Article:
System-level performance evaluation of three-dimensional integrated circuits
Author(s)Rahman, Arifur, 1970-
System-level performance evaluation of 3D integrated circuits
Massachusetts Institute of Technology. Dept. of Electrical Engineering and Computer Science.
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As the critical dimensions in VLSI design continue to shrink, system performance of integrated circuits (ICs) will be increasingly dominated by interconnect delay . For the technology generations approaching 50 nm and beyond, innovative system architectures and interconnect technologies will be required to meet the projected system performance . Interconnect material solutions such as copper and low-k inter-level dielectric (ILD) offer only a limited improvement in system performance. Significant and scalable solutions to the interconnect delay problem will require fundamental changes in system design, architecture, and fabrication technologies. Three-dimensional (3-D) ICs can alleviate interconnect delay problems by offering flexibility in system design, placement and routing. They (3-D ICs) can be formed by vertical integration of multiple device layers using wafer bonding, recrystallization, or selective epitaxial growth. The flexibility to place devices along the vertical dimension allows higher device density and smaller form factor in 3-D ICs. The critical signal path that may limit system performance can also be shortened to achieve faster clock speed. By 3-D integration, device layers fabricated with different front-end process technologies can be stacked along the 3rd dimension to form systems-on-a-chip . In this thesis work, opportunities and challenges for 3-D integration of logic networks, microprocessors, and programmable logic have been explored based on system-level modeling and analysis. A stochastic wire-length distribution model has been derived to predict interconnection complexity in 3-D ICs. As more device layers are integrated, the 3-D wire-length distribution becomes narrower compared to that of 2-D ICs, resulting in a significant reduction in the number and length of semi-global and global wires. In 3-D ICs with 2-4 device layers, 30% - 50% reduction in wire-length can be achieved. Besides performance modeling, thermal analysis has also been performed to assess power dissipation and heat removal issues in 3-D ICs. The total capacitance associated with signal interconnects and clock networks can be reduced by 3-D integration, leading to lower power dissipation for system performance comparable to that of 2-D ICs. However, for higher system performance in 3-D ICs, power dissipation increases significantly, and it is likely that innovative cooling techniques will be needed for reliable operation of devices and interconnects.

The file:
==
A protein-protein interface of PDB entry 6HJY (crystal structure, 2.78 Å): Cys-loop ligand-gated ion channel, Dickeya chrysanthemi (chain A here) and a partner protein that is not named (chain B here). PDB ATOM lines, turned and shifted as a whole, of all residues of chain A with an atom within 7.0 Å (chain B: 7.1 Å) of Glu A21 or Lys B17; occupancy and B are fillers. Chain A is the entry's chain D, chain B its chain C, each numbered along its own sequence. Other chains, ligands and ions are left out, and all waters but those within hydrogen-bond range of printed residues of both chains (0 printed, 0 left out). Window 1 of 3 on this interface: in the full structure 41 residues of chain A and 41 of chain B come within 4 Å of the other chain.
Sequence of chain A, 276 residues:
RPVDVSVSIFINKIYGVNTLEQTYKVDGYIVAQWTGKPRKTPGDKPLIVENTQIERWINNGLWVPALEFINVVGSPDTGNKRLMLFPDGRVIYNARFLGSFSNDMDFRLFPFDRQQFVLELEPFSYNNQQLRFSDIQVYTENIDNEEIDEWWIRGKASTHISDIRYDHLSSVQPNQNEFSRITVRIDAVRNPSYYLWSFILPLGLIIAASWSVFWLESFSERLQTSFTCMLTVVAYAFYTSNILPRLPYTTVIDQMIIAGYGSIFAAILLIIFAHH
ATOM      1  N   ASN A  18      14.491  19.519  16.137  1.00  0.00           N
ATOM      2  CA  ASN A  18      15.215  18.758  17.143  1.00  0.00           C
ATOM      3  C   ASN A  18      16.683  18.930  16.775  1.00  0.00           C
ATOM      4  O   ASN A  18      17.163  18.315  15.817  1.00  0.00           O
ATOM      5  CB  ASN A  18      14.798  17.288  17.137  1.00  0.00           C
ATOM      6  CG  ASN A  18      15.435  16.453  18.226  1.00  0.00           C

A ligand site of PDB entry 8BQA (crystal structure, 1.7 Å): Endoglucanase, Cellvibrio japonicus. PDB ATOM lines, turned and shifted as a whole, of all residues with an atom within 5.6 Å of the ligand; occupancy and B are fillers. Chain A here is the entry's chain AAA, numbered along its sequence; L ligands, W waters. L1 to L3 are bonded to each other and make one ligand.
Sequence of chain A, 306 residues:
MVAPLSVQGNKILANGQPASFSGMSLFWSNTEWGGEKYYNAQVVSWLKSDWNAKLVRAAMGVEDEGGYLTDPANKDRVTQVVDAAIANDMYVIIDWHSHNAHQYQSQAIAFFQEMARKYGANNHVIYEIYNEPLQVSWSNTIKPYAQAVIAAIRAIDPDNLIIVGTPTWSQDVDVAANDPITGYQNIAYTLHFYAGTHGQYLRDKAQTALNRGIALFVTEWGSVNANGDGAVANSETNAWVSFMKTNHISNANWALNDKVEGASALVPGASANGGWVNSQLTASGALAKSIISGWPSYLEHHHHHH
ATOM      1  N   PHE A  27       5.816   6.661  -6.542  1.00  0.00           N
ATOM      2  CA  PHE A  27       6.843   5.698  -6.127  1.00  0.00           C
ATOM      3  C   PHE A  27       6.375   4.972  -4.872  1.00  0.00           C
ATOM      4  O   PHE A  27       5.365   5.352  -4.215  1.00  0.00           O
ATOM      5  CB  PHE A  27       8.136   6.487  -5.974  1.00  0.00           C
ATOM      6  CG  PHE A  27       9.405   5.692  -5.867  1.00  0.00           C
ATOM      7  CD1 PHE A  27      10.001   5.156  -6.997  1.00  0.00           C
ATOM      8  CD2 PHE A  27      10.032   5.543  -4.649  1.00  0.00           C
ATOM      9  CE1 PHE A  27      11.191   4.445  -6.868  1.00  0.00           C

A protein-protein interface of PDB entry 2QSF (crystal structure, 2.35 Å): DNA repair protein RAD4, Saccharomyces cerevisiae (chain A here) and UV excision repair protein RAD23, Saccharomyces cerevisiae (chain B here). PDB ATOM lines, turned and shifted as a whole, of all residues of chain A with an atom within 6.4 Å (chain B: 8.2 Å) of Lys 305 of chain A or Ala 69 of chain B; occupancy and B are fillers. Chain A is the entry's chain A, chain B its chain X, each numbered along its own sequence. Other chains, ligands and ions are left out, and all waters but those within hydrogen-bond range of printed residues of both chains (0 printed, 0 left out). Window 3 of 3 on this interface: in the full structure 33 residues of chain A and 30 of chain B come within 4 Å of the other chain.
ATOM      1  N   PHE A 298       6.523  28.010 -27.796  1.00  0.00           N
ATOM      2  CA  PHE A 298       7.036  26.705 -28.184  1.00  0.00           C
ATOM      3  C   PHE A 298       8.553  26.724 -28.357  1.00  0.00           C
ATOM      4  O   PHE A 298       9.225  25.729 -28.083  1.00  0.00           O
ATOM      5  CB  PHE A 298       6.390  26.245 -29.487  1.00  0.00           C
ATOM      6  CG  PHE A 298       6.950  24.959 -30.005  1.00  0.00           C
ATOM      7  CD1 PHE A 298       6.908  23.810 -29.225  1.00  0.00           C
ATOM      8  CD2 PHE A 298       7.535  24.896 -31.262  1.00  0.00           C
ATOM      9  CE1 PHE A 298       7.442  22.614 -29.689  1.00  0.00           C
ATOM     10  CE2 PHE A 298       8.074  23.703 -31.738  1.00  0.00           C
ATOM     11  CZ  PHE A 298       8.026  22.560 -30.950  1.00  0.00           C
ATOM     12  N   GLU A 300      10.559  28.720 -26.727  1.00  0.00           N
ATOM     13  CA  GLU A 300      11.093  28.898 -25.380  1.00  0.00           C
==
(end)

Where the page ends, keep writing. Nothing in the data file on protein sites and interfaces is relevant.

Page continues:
Thesis (Ph. D.)--Massachusetts Institute of Technology, Dept. of Electrical Engineering and Computer Science, 2001.Includes bibliographical references (p. 173-187).
DepartmentMassachusetts Institute of Technology. Dept. of Electrical Engineering and Computer Science.
Massachusetts Institute of Technology
Electrical Engineering and Computer Science.